Advanced Skip Tracing Tips & Techniques
The truth about avoiders: you are not the only one looking for them.
Avoiders have experience avoiding. To combat this, you must be prepared. Make sure you have been provided with an address, vehicle information, and family information (wife, children, significant others who share the residence), and any other information that could prove helpful.
1. Have a plan of action
Review the information provided, verify the subject, review the data, determine what information to use for the skip trace, run it, and analyze the data. You can take a more in-depth look at these steps in The Art of Skip Tracing (the basics).
2. Search vehicle registration
Many states require individuals to provide proof of residency when renewing their vehicle registrations. The DMV will review pre-approved documents and cross-check them to ensure the data is accurate.
3. Search close relationships
Search using the spouse, children, or roommates from the last known address. These close relationships can provide leads as to where the individual is located, either living in the subject’s former or home or new address. Some people use their children’s SSN to qualify for their new residences.
4. Search by phone numbers linked to current places
Phone numbers and email address can lead to friends they stay with, their employer, businesses they own, their current taxi driver, etc.
5. Look at email addresses
People change email addresses often but are often time linked to social media accounts, employers, or even city. The email address can provide helpful clues and additional information.
6. Perform a postal search
A postal search can take up to a week, sometimes more., but can reveal former, current, and new addresses (especially if they’ve recently moved).
1. Go to www.usps.com
2. Enter the zip code
3. Obtain the post office information
4. Call to determine the name of the person who handles PCO
5. Fax the request with “URGENT: COURT DEADLINE PENDING” written on it
6. Follow up two days later
(It’s recommended that you don’t start with a postal search as it can take time).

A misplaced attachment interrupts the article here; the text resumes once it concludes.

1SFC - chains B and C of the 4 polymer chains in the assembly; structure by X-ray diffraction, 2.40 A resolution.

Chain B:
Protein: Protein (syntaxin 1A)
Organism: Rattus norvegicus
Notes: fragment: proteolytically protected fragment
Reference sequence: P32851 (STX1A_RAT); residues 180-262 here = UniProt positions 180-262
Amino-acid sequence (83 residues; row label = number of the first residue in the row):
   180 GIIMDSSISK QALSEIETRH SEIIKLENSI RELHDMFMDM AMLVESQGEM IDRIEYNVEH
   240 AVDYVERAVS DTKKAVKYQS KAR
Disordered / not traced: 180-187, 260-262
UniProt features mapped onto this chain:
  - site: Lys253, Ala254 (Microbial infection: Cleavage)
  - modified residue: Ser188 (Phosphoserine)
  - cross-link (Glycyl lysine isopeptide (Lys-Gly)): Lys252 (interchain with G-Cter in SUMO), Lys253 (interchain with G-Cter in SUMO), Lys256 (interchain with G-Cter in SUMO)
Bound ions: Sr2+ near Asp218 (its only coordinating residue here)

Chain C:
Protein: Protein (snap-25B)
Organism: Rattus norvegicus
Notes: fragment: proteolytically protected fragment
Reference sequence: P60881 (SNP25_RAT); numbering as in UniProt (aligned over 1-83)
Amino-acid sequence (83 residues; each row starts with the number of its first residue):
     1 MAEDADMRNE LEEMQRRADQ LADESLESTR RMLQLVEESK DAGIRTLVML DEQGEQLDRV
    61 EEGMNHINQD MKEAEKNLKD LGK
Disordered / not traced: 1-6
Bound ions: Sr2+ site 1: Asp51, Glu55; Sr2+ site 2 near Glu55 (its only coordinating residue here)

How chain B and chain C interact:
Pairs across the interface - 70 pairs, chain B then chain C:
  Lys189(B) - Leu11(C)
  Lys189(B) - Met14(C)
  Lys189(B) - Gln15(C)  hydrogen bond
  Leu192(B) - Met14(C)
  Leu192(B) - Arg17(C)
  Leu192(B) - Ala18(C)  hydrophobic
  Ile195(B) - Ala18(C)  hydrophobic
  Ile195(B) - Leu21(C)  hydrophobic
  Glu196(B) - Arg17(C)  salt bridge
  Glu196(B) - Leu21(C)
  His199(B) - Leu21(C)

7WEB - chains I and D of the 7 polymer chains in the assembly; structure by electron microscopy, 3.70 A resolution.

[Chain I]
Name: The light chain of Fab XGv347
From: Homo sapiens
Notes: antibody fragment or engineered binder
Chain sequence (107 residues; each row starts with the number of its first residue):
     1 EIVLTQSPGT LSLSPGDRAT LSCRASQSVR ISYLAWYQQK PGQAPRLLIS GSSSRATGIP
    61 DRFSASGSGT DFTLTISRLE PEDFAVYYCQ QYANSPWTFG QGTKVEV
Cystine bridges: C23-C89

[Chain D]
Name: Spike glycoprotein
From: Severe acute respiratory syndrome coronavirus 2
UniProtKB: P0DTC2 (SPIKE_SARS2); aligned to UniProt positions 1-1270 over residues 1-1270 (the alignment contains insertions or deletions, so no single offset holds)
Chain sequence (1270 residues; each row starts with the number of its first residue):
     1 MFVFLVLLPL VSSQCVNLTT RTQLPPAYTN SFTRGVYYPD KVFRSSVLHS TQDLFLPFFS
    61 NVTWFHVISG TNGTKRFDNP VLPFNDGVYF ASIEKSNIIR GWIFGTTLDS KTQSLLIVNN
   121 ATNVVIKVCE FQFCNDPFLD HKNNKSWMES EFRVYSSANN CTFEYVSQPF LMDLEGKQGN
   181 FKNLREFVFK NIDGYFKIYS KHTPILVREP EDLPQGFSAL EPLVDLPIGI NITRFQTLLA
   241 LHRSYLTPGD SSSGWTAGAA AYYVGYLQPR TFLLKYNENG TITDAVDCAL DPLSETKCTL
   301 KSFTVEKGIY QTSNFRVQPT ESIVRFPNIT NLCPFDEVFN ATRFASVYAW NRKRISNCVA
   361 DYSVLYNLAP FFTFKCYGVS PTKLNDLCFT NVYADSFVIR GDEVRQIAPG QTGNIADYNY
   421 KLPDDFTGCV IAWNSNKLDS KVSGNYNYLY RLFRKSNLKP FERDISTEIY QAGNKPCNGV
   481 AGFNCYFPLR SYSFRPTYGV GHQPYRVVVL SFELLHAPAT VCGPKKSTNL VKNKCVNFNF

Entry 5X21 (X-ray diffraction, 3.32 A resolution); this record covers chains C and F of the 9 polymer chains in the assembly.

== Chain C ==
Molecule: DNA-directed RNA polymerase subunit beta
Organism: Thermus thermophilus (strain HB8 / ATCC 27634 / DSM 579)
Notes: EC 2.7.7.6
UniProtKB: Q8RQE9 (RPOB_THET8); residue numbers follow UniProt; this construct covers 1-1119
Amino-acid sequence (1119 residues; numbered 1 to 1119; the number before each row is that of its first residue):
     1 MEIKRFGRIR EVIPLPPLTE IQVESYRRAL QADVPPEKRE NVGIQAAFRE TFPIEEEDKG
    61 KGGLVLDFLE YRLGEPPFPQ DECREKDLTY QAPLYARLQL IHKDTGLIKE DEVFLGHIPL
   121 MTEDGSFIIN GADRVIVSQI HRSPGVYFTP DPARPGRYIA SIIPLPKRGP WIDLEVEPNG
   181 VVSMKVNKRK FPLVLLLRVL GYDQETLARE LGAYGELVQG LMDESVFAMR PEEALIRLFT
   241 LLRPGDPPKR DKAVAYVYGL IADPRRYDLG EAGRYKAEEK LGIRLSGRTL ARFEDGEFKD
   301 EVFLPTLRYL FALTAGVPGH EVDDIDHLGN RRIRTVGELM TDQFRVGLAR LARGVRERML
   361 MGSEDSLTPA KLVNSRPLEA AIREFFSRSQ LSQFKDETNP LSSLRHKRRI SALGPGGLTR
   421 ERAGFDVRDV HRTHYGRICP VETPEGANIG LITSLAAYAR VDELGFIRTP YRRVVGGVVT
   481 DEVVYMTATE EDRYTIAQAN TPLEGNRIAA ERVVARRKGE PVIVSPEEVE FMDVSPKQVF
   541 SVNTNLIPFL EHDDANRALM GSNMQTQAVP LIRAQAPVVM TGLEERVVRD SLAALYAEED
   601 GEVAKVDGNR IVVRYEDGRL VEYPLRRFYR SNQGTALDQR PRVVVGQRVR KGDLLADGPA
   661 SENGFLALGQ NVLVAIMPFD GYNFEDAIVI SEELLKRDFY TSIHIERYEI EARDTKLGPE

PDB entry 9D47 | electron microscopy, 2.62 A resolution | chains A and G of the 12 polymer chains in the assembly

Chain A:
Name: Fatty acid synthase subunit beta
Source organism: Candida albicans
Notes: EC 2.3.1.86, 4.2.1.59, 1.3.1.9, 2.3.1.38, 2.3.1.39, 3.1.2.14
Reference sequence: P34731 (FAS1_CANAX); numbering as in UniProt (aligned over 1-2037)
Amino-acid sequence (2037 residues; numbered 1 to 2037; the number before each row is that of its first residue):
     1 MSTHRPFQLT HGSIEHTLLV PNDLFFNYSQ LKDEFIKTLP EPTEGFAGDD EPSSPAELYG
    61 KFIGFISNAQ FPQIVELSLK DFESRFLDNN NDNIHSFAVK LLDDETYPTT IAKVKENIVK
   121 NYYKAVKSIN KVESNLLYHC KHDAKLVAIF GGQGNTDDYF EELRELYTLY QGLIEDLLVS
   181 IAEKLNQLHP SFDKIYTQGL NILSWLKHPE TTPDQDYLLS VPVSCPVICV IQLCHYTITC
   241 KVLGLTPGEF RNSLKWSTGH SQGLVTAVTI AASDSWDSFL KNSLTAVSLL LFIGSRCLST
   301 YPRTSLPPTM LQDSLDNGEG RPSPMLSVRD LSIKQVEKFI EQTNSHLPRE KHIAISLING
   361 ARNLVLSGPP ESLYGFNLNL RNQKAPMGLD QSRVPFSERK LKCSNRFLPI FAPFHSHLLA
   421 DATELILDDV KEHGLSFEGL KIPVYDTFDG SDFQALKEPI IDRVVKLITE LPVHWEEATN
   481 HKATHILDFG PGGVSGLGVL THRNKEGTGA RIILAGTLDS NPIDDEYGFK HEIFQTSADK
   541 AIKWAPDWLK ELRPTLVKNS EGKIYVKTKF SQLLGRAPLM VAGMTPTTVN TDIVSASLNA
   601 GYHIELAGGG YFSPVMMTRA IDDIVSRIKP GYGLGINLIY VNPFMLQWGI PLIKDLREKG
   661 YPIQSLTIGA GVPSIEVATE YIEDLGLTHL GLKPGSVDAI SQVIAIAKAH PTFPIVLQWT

Multiple current addresses can mean they moved back into a foreclosed property they previously owned, they used an old address to pull credit, or if they’ve set up temporary mail forwarding.
7. Check local jails
Sometimes a postal search returns no information or there is no current or new information in the database. If you find you can’t find any information on the individual, check jails.
8. Send a PI to speak with neighbors
Sending someone to speak with the neighbors can get you information about who is living at the current address, where the subject moved to, and more. When approached correctly, neighbors will often be obliged to help, especially if you explain why you are there.
9. Check public records
Check criminal records or find their parole officer. If you can identify what address an individual was released to, or friends or family who bailed them out of jail.
10. Check with the county assessor
Find the current owner of a property (in case a forwarding address has been left behind). It can also give you a timeline of when the subject moved out.
11. Check Your Databases
Most databases provide data, including date of birth, full SSN, date of birth, and driver’s license.
12. Check utility records
Water, sewer, trash, internet, electric, and gas utilities are always changed when someone leaves and could reveal where the person is even if an address cannot be found.